Objective: To evaluate if an elevated progesterone (P) level on the day of human chorionic gonadotropin (hCG) administration is associated with a decrease in live-birth rate in patients with a good prognosis.
Design: Retrospective cohort study.
Setting: Large, private, assisted reproductive technology (ART) practice.
Patient(s): One thousand six hundred twenty fresh autologous ART cycles.
Main outcome measure(s): Live-birth rate.
Result(s): A total of 934 blastocyst and 686 cleavage-stage embryo transfer (ET) cycles were evaluated. Serum P levels were not associated with markers of oocyte or embryo quality, including fertilization, embryo stage at transfer, and embryos available for cryopreservation. Patient age, stage of ET, embryo quality, the number of embryos transferred, and P level on the day of hCG administration were all significantly associated with live birth. Higher P levels were associated with decreased odds of live birth for cleavage- and blastocyst-stage embryos, poor-fair and good-quality embryos, and poor- and high-responder patients. The nonsignificance of interaction tests of P levels with embryo stage, embryo quality, patient age, and ovarian response indicated that the relationship between P level and live birth was similar regardless of these factors.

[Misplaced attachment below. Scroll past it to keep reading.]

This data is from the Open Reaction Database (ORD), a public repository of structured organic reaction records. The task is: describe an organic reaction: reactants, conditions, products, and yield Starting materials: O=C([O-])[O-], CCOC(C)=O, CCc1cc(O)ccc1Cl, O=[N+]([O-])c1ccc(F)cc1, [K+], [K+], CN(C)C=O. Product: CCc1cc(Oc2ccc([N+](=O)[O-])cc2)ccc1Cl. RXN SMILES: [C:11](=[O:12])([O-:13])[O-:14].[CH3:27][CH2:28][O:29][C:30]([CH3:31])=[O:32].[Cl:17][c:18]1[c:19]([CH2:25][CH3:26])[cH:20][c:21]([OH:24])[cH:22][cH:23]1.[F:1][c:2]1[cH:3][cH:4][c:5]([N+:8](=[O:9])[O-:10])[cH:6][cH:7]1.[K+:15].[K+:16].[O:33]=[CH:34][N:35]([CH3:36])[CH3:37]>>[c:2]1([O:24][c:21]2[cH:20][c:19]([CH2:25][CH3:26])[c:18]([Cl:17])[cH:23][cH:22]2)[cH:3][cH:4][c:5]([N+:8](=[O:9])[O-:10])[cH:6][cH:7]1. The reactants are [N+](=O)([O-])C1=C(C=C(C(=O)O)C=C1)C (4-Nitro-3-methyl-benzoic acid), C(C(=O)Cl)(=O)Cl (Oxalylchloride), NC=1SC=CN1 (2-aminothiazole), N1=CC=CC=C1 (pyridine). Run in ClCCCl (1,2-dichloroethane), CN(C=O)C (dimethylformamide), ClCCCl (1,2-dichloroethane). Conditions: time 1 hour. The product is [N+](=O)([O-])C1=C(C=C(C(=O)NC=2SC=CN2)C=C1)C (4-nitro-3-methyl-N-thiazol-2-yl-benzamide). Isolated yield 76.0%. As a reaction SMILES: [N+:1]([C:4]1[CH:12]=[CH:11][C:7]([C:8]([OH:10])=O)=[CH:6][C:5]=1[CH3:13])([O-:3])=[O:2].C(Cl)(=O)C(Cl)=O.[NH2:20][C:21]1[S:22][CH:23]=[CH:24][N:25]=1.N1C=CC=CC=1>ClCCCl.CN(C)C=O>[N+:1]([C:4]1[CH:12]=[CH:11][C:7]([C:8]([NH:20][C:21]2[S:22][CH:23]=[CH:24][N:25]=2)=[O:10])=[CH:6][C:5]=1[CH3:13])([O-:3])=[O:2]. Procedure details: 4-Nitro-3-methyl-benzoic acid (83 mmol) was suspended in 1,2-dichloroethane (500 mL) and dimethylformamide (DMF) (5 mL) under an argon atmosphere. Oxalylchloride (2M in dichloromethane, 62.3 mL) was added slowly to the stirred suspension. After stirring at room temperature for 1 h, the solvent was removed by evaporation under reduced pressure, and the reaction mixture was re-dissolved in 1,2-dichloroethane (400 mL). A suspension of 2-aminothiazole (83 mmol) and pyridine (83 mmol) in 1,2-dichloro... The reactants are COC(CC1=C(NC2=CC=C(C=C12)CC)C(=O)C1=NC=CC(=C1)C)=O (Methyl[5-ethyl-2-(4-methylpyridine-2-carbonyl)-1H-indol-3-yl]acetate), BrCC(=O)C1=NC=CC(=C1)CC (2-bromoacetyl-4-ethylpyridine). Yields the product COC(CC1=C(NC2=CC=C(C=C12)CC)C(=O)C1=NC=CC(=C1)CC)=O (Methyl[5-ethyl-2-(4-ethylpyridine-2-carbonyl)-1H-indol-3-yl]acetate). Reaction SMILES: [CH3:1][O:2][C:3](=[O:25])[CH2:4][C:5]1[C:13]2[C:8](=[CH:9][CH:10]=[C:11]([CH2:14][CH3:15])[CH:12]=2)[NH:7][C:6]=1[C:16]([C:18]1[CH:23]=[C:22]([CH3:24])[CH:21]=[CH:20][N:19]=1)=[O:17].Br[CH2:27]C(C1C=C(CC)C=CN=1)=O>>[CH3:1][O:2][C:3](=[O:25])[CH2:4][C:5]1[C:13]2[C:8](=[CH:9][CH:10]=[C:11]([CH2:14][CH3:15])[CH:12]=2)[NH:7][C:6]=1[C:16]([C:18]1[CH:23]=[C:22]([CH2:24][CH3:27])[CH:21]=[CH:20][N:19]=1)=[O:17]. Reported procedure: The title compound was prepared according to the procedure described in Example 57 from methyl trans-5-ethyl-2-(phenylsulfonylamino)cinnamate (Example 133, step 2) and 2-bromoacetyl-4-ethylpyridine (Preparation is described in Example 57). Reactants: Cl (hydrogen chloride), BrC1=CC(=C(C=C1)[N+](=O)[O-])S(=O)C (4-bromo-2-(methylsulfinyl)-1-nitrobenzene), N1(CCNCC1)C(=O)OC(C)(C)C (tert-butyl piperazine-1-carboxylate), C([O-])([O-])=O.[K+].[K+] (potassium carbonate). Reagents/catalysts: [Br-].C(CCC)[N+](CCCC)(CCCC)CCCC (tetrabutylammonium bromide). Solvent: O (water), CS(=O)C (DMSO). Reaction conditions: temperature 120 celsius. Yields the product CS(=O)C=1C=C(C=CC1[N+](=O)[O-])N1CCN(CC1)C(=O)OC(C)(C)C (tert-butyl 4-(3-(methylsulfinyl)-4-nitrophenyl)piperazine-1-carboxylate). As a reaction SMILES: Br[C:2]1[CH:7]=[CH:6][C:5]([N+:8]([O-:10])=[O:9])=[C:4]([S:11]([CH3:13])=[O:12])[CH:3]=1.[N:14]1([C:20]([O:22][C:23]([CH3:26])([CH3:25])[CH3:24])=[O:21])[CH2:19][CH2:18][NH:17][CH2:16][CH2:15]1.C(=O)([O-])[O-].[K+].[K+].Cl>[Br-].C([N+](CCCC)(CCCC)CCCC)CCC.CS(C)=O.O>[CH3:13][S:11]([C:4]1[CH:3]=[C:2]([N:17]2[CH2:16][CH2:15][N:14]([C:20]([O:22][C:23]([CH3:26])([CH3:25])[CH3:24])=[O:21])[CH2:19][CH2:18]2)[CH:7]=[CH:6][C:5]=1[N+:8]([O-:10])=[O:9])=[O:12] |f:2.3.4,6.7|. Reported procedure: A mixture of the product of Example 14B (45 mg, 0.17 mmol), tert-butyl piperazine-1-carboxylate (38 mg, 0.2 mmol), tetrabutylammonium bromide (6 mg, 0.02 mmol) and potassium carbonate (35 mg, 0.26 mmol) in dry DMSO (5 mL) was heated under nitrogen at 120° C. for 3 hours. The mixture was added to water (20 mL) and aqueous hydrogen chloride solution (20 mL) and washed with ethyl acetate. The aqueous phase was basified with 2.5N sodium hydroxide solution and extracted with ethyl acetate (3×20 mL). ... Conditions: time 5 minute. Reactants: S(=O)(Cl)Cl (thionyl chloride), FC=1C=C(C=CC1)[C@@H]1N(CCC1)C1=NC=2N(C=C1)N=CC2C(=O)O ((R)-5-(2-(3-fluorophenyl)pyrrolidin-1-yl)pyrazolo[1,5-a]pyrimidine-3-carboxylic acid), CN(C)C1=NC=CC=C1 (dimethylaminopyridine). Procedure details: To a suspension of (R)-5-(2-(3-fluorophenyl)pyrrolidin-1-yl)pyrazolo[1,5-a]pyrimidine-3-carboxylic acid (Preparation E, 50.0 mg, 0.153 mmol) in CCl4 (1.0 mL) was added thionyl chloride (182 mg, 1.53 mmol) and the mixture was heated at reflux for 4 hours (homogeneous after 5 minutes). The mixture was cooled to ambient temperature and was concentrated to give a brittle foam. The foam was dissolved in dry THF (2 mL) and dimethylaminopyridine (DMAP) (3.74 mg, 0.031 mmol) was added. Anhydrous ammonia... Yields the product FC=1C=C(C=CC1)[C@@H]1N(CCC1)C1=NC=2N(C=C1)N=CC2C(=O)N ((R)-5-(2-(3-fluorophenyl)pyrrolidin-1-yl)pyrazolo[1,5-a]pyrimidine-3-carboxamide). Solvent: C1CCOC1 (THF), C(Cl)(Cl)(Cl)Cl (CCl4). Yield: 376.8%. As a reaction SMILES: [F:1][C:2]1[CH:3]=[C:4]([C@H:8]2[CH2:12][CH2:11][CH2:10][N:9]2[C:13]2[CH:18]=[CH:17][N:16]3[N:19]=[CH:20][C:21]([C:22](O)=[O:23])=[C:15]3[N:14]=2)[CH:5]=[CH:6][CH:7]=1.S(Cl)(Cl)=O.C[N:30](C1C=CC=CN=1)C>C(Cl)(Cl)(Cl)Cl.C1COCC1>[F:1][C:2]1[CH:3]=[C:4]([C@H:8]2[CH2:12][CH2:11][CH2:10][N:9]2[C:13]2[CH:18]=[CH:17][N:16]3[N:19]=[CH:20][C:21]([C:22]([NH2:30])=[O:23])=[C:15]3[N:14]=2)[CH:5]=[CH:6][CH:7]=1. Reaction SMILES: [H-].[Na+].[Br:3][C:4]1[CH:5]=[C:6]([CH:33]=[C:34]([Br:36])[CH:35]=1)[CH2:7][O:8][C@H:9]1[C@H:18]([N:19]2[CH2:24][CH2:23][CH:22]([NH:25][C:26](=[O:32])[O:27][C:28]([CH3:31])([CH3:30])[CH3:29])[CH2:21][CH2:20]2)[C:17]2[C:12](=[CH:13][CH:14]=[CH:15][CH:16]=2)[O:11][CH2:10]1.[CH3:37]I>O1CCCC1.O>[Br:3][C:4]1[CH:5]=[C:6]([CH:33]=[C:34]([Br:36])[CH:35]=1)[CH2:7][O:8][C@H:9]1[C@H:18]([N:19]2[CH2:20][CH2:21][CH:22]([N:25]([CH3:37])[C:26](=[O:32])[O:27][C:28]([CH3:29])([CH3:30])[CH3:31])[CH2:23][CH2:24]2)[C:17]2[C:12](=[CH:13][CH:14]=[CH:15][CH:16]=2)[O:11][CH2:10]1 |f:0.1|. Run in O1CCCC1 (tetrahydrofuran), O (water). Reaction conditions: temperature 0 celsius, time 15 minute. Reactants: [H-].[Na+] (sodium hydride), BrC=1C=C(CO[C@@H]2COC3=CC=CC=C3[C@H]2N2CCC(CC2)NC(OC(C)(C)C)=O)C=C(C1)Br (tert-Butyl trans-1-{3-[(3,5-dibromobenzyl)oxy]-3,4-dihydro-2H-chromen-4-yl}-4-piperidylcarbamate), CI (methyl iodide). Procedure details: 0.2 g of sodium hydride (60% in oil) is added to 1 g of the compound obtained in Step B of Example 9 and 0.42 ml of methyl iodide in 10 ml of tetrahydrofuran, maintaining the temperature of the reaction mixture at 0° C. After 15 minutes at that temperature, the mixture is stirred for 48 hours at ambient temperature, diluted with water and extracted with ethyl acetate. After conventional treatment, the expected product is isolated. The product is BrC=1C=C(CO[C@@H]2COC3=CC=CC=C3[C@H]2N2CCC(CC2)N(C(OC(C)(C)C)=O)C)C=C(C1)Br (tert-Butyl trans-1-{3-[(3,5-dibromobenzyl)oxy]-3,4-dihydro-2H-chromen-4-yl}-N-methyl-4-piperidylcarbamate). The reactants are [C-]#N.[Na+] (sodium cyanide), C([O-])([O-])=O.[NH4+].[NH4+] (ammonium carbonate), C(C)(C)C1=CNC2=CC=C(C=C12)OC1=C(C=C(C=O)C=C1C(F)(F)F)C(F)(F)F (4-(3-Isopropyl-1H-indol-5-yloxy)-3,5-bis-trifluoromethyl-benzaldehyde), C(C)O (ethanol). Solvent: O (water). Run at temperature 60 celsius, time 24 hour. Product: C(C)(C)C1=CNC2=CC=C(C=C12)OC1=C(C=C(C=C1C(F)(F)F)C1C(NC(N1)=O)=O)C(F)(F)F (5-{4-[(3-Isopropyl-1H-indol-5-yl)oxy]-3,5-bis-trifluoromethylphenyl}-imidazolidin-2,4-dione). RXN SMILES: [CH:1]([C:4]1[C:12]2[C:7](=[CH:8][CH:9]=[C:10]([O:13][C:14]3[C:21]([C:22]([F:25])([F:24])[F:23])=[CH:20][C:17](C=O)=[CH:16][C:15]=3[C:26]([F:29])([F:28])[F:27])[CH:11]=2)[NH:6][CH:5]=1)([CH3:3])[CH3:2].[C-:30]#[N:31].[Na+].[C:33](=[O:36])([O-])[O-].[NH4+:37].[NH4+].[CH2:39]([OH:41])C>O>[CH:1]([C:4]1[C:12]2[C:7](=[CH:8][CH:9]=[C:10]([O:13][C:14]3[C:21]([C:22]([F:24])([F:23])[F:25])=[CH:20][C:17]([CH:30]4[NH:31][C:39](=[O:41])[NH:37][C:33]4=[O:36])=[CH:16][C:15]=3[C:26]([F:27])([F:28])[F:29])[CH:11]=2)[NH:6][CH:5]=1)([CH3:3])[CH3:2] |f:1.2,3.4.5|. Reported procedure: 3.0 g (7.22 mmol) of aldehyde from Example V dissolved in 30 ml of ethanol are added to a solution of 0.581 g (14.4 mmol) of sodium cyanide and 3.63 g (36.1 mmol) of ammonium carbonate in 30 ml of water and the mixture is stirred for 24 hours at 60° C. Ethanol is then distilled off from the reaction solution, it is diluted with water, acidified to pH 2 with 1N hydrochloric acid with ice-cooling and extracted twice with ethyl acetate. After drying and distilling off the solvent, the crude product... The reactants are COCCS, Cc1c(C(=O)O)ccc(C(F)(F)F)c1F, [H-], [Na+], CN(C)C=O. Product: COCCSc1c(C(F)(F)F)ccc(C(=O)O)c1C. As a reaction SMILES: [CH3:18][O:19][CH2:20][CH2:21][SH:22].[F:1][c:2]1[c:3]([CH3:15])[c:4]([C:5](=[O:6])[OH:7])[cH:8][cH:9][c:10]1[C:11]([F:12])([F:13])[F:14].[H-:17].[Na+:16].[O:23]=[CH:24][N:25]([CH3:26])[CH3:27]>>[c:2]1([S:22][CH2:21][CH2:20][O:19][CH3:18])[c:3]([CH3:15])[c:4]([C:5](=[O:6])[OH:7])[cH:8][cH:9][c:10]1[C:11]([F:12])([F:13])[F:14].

Conclusion(s): An elevated serum P level on the day of hCG administration was negatively associated with live birth, even in ETs with a good prognosis.
Keywords: Elevated progesterone; IVF; implantation; premature luteinization.
Published by Elsevier Inc.